Protected areas anchor the ecological infrastructure that societies need for long-term prosperity and provide benefits to local, national, and global stakeholders. However, these areas continue to go unfunded. In this paper, we have provided the first estimate of the return on investment for nine large protected areas that compose the core of the ecological infrastructure of the State of Amapá, which is located in a new forest frontier in Brazilian Amazonia. These nine protected areas will require US $147.2million over five years in order to be established and then US $32.7million in annual recurrent costs. If implemented, these nine protected areas have the potential to contribute at least US $362.4million per year in benefits (timber, non-timber forest products, nature-based tourism, fisheries, and carbon) to the local economy. The return on investment (ROI) of these protected areas will be 1.6% during the first five years and 10% thereafter; however, ROI could reach 45.8% or more if option and non-use values are also included as benefits. Although the costs of establishing the protected area system in Amapá are higher (US $3.2-3.5ha-1y-1) than the costs reported in other tropical forest regions (US $0.2-0.4ha-1y-1), the investments required are within the reach of both state and national governments. Our study shows that if fully implemented, protected areas can become engines for socio-economic upliftment, making the conservation-centered development model a feasible option for most of the world's new forest frontiers. © 2015 Elsevier Ltd. Source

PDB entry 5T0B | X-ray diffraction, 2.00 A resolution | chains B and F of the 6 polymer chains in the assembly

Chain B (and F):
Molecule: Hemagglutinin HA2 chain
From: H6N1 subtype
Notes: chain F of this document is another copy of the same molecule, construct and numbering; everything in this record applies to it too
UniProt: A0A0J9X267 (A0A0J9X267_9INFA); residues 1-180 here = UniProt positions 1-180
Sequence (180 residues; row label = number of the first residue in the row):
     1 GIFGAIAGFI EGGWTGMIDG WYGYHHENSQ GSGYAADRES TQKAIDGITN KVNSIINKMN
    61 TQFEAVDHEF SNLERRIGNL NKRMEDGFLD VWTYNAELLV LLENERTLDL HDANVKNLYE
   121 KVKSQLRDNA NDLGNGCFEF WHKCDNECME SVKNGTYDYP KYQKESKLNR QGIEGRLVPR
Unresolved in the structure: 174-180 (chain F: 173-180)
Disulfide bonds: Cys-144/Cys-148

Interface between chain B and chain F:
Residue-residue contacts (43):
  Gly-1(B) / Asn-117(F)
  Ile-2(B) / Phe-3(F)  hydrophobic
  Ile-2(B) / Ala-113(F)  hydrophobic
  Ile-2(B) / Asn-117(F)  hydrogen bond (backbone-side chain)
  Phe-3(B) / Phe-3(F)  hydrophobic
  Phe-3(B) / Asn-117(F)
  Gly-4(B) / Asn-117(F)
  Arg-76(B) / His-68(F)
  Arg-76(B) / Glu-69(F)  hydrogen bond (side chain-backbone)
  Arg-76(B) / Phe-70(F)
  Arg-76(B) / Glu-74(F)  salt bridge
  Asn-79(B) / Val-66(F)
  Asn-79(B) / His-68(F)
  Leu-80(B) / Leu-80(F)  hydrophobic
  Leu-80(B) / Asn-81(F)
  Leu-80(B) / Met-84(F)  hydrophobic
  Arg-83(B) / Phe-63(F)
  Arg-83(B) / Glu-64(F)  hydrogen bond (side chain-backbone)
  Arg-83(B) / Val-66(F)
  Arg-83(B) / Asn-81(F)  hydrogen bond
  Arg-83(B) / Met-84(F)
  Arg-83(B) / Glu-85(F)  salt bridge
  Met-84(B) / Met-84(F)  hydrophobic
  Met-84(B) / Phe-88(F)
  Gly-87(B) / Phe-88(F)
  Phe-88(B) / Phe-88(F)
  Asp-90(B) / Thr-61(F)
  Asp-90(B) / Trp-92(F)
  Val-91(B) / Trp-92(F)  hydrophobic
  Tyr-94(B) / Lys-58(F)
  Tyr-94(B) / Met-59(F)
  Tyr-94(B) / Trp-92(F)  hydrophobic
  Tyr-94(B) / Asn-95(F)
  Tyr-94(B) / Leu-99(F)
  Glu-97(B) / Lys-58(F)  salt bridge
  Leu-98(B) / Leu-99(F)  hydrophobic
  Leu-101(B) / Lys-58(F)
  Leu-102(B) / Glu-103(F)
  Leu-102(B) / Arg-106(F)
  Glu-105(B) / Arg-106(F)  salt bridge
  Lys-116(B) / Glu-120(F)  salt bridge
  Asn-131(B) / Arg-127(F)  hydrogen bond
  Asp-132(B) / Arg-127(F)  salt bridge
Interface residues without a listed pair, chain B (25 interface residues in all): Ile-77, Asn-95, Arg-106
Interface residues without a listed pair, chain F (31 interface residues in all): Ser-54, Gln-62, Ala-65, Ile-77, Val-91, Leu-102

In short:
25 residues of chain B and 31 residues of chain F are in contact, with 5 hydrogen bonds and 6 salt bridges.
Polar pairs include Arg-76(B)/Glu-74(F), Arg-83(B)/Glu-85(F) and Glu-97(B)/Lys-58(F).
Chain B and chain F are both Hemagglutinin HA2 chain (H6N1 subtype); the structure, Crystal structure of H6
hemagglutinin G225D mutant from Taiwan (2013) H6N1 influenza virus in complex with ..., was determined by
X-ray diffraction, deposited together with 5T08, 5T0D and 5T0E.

Moura G.J.B.,Federal University of Alagoas | Moura G.J.B.,Federal University of Paraiba | Andrade E.V.E.,Instituto Brasileiro do Meio Ambiente e dos Recursos Naturais Renovaveis | Freire E.M.X.,Federal University of Rio Grande do Norte
Check List | Year: 2010

The microhylid frog Stereocyclops incrassatus occurs in humid forests of the eastern coast of Brazil south of the São Francisco River, in the states of Minas Gerais, Espírito Santo and Bahia. The present work reports this species in three Atlantic Rainforest fragments located in states of Alagoas and Pernambuco, northeastern Brazil, thus expanding the known distribution of Stereocyclops incrassatus ca. 1000 km northwards. © 2010 Check List and Authors. Source

Leal Filho N.,National Institute of Amazonian Research | Sena J.D.S.,Instituto Brasileiro do Meio Ambiente e dos Recursos Naturais Renovaveis | Santos G.R.D.,National Institute of Amazonian Research
Acta Amazonica | Year: 2013

The dispersion efficiency, longevity and the ability of seeds to remain latent waiting for suitable conditions for germination in the forest soil seed bank ensures the presence of pioneer tree species in disturbed areas. The seasonal and spatial variations in the density and floristic composition of the seed bank in tropical rainforests is a subject still little understood. This work verified the existence of spatio-temporal changes of the seed bank present in areas of humid tropical rain forest located near Manaus, Amazonas. In each of the six study areas, 40 circular samples of topsoil (10 cm in diameter and 2 cm deep) were randomly collected every two months, from August 2004 to June/2005. Inside a greenhouse, the collected soil samples were distributed in trays and the emergence of seeds present in the soil was accompanied during four months. There was a significant reduction (H: 14.09112, p <0.05) in the mean density of seeds presents in the soil in June (early dry season) compared to February (middle of the rainy season). There was also a significant difference (H: 188.7245, p <0.05) in the mean density of soil seeds present in the different samples areas. Similar to other tropical forest areas, the permanent seed bank in the forest was dominated by pioneer species, mainly from the family Melastomataceae, while typical tropical forest species were rare in the forest soil. Source